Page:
Stroke is the third leading pathological cause of death, behind heart and cancer (NCHS mortality data.). We are developing a new drug, CN 2097, that has demonstrated therapeutic potential for stroke. CN 2097 obstructs the propagation of the cell death signal whilst not interfering with normal neuronal transmission, thus reducing the incidence of side effects and toxicity but allowing the titration of a therapeutic dose. This Phase I SBIR study will involve confirming the therapeutic potential of this drug by confirming its favorable pharmacokinetic profile and proving efficacy in the middle cerebral artery occlusion (MCAo) model. The first milestone will be producing sufficient additional quantities (500mg) of CN2097 to complete the pre-clinical in-vivo studies proposed in Aim 2. The second milestone will be the demonstration that CN 2097 has sufficient bioavailability and stability to cross the blood brain barrier and prevent MCAo-induced ischemic stroke neuronal damage and the significant decrease of disabling injury. Based upon our previous results we anticipate that CN 2097 will be an effective treatment in the MCAo model of stroke and will attain therapeutic brain concentrations. Completion of these reliable animal model studies will allow us to enter Phase II development of CN 2097, focusing on toxicology and dosage form design in preparation for Clinical trials. SBIR provides a bridge that will translate our laboratory studies into a Clinical treatment for stroke.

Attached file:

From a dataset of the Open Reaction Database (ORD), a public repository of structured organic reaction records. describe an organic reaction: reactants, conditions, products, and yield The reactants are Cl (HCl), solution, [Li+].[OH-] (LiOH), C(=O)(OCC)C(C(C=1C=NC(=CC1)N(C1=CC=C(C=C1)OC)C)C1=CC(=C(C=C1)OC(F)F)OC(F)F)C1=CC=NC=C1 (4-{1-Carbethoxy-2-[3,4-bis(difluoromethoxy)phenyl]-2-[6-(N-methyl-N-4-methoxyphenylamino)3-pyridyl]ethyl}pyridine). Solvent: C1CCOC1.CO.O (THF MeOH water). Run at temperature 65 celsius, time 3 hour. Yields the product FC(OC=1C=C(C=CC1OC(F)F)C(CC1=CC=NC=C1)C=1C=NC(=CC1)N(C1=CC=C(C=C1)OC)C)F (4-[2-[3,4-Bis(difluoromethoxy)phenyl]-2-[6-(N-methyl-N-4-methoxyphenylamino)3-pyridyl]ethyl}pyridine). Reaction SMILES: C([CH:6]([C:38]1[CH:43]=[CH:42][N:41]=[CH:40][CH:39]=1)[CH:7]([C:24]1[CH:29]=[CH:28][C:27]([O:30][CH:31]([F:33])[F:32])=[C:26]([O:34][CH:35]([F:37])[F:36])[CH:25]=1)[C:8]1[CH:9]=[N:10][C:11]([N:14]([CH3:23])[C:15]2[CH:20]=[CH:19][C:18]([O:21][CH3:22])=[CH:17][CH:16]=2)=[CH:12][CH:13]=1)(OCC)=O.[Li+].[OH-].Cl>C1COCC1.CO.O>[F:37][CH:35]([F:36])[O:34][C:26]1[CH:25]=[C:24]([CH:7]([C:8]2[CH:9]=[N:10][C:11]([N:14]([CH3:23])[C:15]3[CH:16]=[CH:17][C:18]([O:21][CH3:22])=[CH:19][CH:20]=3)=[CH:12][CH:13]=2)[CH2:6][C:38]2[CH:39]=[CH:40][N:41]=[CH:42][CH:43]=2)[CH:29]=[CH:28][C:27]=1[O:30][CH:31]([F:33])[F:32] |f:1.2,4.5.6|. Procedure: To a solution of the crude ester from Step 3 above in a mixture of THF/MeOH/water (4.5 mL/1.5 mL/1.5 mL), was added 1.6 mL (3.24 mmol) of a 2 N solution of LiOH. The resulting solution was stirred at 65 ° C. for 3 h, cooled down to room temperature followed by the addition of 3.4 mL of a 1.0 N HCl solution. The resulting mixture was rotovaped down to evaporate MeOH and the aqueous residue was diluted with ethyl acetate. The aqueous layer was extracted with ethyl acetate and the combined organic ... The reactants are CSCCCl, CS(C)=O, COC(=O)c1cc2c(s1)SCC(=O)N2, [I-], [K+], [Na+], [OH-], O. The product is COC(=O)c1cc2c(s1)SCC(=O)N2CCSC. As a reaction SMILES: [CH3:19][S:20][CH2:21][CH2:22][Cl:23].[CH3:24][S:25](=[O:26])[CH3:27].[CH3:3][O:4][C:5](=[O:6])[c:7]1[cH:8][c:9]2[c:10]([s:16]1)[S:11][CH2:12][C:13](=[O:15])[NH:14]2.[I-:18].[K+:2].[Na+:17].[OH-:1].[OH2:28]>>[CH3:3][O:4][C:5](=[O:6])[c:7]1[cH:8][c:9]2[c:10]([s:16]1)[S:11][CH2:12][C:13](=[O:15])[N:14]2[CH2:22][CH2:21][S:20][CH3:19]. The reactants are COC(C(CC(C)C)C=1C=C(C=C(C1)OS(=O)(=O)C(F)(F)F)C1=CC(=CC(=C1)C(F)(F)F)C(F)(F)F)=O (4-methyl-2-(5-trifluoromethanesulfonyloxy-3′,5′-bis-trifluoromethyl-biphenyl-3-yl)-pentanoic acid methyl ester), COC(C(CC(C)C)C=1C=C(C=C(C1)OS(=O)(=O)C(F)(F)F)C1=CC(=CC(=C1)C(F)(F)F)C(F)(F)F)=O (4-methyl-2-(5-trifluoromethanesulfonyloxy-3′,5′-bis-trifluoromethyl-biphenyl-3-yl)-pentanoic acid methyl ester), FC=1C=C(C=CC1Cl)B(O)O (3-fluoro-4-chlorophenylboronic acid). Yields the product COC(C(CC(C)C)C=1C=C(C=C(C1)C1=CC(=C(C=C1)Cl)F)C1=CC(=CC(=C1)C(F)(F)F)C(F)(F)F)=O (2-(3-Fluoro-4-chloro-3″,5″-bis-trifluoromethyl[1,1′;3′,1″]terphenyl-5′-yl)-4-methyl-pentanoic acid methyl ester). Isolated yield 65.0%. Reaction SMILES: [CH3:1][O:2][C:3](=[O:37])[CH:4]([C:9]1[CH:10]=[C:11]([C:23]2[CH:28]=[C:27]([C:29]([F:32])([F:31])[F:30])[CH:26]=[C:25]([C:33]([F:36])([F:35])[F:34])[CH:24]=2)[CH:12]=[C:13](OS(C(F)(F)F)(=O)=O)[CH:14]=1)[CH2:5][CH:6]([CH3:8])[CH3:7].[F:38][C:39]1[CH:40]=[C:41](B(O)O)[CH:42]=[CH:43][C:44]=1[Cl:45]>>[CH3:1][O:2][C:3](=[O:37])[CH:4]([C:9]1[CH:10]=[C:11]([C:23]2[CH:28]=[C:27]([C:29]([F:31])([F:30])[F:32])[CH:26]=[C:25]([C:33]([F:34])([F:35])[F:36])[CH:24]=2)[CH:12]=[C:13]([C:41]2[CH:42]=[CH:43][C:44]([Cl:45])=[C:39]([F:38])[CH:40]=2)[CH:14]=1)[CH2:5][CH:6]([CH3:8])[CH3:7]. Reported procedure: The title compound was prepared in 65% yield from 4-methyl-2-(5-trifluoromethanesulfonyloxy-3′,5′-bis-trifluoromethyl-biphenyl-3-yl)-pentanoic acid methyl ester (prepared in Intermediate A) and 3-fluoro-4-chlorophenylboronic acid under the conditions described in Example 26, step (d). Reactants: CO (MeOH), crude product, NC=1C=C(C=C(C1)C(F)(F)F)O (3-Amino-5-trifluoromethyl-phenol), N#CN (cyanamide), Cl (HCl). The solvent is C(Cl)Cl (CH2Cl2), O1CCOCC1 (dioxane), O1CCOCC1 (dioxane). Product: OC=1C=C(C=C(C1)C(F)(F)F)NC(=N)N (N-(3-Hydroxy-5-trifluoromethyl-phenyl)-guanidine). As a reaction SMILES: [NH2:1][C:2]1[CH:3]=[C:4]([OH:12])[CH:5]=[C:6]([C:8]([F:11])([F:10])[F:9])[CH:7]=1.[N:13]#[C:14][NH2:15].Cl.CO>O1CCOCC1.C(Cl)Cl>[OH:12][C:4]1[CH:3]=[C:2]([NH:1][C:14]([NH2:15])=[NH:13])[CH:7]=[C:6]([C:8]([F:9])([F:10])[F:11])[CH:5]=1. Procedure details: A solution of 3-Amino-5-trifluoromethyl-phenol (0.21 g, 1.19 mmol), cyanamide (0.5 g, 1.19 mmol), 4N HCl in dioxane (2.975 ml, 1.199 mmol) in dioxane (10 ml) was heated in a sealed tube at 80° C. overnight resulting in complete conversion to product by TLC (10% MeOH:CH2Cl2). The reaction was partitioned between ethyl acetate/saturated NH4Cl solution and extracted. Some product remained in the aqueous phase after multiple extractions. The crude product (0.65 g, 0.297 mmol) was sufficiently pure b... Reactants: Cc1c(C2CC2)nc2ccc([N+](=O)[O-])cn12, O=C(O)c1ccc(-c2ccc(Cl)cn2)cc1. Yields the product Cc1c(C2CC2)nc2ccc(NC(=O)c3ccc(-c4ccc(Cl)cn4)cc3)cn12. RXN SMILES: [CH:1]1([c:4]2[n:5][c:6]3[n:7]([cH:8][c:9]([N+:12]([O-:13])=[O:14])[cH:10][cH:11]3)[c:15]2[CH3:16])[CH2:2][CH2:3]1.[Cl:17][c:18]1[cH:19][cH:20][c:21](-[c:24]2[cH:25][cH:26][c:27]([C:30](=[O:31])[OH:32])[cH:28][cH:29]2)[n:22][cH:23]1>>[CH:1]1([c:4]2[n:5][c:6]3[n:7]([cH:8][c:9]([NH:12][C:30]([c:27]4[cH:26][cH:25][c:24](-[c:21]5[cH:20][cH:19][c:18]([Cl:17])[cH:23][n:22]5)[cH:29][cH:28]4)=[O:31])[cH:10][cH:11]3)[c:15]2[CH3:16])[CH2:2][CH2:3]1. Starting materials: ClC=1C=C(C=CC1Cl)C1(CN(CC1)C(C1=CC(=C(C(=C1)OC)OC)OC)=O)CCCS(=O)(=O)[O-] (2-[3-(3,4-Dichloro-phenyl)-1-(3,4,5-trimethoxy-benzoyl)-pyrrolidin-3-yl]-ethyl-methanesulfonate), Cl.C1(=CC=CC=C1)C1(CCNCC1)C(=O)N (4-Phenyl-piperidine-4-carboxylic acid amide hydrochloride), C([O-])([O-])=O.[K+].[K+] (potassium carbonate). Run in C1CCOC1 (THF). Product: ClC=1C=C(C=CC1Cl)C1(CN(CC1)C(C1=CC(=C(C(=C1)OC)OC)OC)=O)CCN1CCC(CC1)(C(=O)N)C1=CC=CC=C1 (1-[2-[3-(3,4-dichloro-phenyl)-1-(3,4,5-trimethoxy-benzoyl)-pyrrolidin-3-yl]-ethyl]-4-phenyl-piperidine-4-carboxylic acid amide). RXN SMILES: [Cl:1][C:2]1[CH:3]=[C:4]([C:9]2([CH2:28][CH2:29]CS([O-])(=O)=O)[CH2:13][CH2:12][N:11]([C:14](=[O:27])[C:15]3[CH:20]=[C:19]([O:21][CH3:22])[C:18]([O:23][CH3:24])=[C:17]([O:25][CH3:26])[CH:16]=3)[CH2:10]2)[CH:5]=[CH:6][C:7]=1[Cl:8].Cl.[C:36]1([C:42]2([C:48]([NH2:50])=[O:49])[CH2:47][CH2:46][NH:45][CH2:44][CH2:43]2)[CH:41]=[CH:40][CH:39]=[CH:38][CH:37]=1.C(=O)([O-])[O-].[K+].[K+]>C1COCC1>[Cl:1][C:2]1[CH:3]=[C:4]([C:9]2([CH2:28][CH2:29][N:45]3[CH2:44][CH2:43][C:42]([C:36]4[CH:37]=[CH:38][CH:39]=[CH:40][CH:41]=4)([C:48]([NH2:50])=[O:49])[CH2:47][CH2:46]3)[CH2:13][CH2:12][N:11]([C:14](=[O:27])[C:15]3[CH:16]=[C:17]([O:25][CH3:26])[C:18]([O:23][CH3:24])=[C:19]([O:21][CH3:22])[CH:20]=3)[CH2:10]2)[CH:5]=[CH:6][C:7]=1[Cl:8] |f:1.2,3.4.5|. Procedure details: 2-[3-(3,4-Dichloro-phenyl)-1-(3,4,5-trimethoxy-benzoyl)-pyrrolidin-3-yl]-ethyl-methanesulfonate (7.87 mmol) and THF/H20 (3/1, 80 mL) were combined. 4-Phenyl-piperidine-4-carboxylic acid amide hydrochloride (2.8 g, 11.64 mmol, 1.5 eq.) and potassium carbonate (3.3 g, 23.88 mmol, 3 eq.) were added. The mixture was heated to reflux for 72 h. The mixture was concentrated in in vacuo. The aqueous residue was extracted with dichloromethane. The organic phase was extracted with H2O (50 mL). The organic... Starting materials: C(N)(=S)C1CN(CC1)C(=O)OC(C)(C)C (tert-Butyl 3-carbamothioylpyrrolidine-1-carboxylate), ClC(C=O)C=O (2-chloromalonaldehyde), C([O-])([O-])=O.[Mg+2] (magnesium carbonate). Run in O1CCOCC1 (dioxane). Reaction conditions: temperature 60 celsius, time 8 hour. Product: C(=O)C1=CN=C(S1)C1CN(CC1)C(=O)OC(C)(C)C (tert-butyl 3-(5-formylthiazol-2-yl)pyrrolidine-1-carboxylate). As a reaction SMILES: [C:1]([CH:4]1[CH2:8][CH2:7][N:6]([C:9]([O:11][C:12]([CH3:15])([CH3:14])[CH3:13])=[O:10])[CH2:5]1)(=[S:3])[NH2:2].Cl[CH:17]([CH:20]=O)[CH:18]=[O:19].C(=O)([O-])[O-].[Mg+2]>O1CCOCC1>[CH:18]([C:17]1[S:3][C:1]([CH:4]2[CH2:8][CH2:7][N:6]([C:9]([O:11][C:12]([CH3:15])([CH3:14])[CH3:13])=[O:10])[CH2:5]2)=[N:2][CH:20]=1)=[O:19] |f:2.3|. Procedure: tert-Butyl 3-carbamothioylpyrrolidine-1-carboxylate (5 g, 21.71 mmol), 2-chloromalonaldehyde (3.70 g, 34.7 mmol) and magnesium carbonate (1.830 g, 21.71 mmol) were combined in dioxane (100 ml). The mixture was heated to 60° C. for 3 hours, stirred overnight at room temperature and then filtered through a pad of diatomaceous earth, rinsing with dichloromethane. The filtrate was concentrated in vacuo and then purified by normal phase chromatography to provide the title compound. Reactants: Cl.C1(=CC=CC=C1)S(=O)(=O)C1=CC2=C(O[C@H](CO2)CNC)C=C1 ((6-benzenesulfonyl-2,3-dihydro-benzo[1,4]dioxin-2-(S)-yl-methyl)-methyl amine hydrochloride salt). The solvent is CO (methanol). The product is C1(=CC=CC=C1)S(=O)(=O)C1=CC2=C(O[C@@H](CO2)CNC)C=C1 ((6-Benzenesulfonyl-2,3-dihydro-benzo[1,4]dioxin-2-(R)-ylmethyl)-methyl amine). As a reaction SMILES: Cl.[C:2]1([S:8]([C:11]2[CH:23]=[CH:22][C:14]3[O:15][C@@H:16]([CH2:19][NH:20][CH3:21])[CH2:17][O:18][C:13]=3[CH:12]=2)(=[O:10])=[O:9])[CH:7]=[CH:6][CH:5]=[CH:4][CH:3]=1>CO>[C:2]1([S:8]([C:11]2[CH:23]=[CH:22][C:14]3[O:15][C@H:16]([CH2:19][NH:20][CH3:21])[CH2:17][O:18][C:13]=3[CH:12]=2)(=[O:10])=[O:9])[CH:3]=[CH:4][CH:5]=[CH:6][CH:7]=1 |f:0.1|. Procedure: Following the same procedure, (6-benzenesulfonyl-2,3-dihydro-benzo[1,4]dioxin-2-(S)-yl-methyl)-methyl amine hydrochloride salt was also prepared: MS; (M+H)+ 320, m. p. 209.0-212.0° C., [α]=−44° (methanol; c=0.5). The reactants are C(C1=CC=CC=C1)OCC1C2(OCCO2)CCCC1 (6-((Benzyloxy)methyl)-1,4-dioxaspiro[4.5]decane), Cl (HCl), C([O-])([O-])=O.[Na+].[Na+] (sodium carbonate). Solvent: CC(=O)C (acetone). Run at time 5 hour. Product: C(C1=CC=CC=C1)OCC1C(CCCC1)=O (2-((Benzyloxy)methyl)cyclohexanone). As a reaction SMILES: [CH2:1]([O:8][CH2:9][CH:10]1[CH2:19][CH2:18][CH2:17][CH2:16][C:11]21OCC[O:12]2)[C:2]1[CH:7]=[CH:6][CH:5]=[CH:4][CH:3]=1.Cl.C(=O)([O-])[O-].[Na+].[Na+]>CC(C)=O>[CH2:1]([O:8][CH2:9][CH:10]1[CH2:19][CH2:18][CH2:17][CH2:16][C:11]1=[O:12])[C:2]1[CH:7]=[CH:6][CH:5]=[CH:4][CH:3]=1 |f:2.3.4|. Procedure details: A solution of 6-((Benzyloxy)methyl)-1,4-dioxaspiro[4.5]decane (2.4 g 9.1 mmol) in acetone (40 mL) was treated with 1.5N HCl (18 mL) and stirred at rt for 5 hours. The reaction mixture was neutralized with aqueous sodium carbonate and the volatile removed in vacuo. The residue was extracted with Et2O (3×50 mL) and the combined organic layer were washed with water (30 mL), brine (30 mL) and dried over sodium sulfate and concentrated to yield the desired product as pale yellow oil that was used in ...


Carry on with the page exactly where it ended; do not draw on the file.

Narrative This project is designed to undertake pre-clinical trials that will provide compelling evidence that this innovative drug, CN 2097, has the potential to prevent or treat the damage caused by stroke. Stroke is simultaneously one of the deadliest diseases and also one of the most undertreated;the emergence of this drug as a viable treatment will eliminate stroke as a major threat to humans. This will result in a drastically changed public health climate, resulting in less disability and longer, more productive life spans amongst the victims of stroke.